Tuesday, June 15, 2010

Ascot looms

I've rather got behind with any post-race thoughts from our recent runners as I've been spending too long away from home. But I'm back at the ranch now - where else when James Sherwood is going to be entertaining the BBC viewers this arvo? - so can catch up on the loose ends. Our two most recent runners both finished behind the place-getters, but in a relatively pleasing way because both were staying on at the finish. In Henry Cecil's outstanding autobiography 'On The Level' (a follow-up to which we are surely due, as it was written about 30 years ago) he relates that he is never too bothered about taking binoculars to the races as he doesn't really mind not seeing what happens in the first half of the race (the book, of course, being written in the pre-closed-circuit-TV era, in which one was reliant on binoculars and/or the jockey's report to know what had happened during the race) because all that he needs to see is whether the horses run on strongly up to the finishing line. So, on that basis, both Batgirl at Yarmouth (pictured under Tom McLaughlin before the race) and Anis Etoile at Doncaster (pictured under Iva after the race) ran satisfactorily. Admittedly, to describe Batgirl's run as satisfactory we do have to overlook the fact that she was outpaced in the first half of the race, but even so her performance wasn't too bad. All we need to do now, of course, is to find races for them where they can run on strongly into first position, rather than into sixth or seventh!

My trip to Yarmouth when Batgirl ran was actually only one of two outings I made to our (fairly) local course last week. I was lucky enough to have two enjoyable days on At The Races last week, the first being on the international review show on the Tuesday and the second being Zoe Bird's side-kick at Yarmouth on the Thursday. I always enjoy the chance to ramble on all afternoon so both slots were enjoyable - for me, if not for the viewers. This was the first time I had worked with Zoe and I very much enjoyed doing so: like all the other ATR presenters alongside whom I have worked, she is very professional, which makes my job a piece of cake. There was some interesting racing both days at Yarmouth, with a little extra bonus for me coming when I was asked by the absent Jeremy Gask to saddle his sprinter Street Power (pictured under Adam Kirby), a task I was more than happy to undertake because I very much admire this lovely horse, who boasts an outstanding wins : runs ratio. He wasn't able to boost further his percentage, but even so he ran a very creditable second behind the progressive young sprinter Deacon Blues, whose stable (that of James Fanshawe) appears to be coming right back into form just in time for Royal Ascot.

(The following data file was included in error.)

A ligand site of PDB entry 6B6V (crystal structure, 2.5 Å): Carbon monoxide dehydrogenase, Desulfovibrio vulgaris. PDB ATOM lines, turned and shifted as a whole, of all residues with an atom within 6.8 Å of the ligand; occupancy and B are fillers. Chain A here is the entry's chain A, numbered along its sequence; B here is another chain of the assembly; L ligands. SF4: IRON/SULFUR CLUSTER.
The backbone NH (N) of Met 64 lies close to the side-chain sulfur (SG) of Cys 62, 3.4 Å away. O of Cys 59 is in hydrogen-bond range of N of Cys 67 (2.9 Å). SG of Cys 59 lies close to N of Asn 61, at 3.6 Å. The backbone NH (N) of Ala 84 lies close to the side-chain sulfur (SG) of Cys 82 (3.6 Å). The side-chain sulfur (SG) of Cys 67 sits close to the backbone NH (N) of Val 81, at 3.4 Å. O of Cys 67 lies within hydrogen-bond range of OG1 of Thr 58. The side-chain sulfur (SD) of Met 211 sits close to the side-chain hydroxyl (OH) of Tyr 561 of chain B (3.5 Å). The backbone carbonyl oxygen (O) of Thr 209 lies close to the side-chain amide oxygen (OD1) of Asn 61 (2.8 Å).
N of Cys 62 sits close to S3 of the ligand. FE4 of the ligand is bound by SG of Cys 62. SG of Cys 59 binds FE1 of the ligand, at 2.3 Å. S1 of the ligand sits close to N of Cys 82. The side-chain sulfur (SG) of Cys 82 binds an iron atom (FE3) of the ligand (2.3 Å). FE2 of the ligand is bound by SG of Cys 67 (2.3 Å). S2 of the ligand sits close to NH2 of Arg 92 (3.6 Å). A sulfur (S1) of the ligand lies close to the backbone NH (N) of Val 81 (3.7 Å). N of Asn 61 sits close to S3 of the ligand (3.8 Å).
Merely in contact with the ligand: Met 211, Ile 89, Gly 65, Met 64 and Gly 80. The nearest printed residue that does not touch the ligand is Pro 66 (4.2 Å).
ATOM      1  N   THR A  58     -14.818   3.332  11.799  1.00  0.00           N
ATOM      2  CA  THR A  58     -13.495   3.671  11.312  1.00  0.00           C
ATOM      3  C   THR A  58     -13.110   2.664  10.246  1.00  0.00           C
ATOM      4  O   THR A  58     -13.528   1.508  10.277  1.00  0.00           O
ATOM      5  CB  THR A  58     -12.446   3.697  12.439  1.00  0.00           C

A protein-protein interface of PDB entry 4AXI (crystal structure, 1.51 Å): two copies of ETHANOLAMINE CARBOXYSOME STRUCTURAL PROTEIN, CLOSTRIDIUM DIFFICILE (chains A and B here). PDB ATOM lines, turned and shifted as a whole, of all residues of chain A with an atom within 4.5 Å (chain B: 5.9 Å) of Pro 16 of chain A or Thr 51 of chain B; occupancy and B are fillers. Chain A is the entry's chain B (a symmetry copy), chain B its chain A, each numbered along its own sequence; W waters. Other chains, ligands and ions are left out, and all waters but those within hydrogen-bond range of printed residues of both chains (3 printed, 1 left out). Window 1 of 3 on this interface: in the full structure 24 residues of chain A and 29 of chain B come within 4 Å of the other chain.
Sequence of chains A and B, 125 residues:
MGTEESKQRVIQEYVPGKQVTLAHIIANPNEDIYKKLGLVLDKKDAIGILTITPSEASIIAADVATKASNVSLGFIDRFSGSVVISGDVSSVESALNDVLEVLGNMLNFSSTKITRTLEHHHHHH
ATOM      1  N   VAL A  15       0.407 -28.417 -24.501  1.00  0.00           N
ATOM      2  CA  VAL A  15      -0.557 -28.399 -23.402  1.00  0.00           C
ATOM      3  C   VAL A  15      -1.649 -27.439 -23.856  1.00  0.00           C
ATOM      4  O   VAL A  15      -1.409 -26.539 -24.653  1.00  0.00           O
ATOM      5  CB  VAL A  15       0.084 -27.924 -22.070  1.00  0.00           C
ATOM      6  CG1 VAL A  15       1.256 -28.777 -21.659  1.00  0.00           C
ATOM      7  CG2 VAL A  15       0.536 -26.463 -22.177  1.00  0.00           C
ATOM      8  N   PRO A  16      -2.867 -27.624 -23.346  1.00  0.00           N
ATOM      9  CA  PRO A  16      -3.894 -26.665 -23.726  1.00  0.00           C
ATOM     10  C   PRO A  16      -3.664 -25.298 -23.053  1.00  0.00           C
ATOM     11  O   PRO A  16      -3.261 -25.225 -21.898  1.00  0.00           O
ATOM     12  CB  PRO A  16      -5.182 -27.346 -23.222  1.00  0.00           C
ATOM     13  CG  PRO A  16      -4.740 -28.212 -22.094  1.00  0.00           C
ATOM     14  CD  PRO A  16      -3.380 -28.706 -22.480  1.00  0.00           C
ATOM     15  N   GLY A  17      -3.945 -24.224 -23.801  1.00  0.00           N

With Royal Ascot starting today, we've plenty of great racing to enjoy. I'm spoilt for choice as regards horses to cheer on in the Coventry, with my favourite two-year-old Elzaam being opposed by Samuel Morse (who is in my XII to follow) and Strong Suit, who won Silken Thoughts' race at Newbury. The St. James's Palace and Queen Anne are both vintage editions, while of course we'll have Nicconi (pictured enjoying his breakfast on Sunday) and Gold Trail to support in the King's Stand. They'll both have plenty of supporters from their homeland who have come over here for Royal Ascot, and as usual I've been lucky enough to catch up with some of them. One particularly fortunate meeting was with Mark and Jackie Panizza, whom I met, along with a group of their compatriots, in the Bedford Lodge on Saturday evening. They are from Bunbury in West Australia, where Jackie trains a small string. When it became clear that Jackie would be up for enjoying the Heath on horseback, I signed her up to ride out the next morning and good old Keep Silent gave her a lovely introduction to Newmarket Heath with a canter around Bury Hill all-weather. It was actually a great exercise all round because it gave us a real pre-Ascot taster with some of the American horses passing us by, as well as the Aussie contingent and a few Godolphin horses. As both our mounts were very well-behaved (I was on my hack Ex Con), we were able to enjoy a further bonus, quarter of an hour spent chatting with Gary Portelli as he stood on the side of the Heath waiting for Gold Trail to return from a long trek; both he and David Hayes, whose welcome went well beyond the call of duty when we called into Abingdon Place afterwards, have proved themselves splendid advertisements for the Australian training fraternity while they've been here. I'll be wishing both of them all the best this afternoon as they try to take yet another King's Stand trophy down under. Meanwhile, our best chance of a winner this week probably rests with Ex Con (seen here schooling up at the Links yesterday under William Kennedy). Unsurprisingly, he won't be at Ascot: Worcester tomorrow should be more to his (and my) liking.

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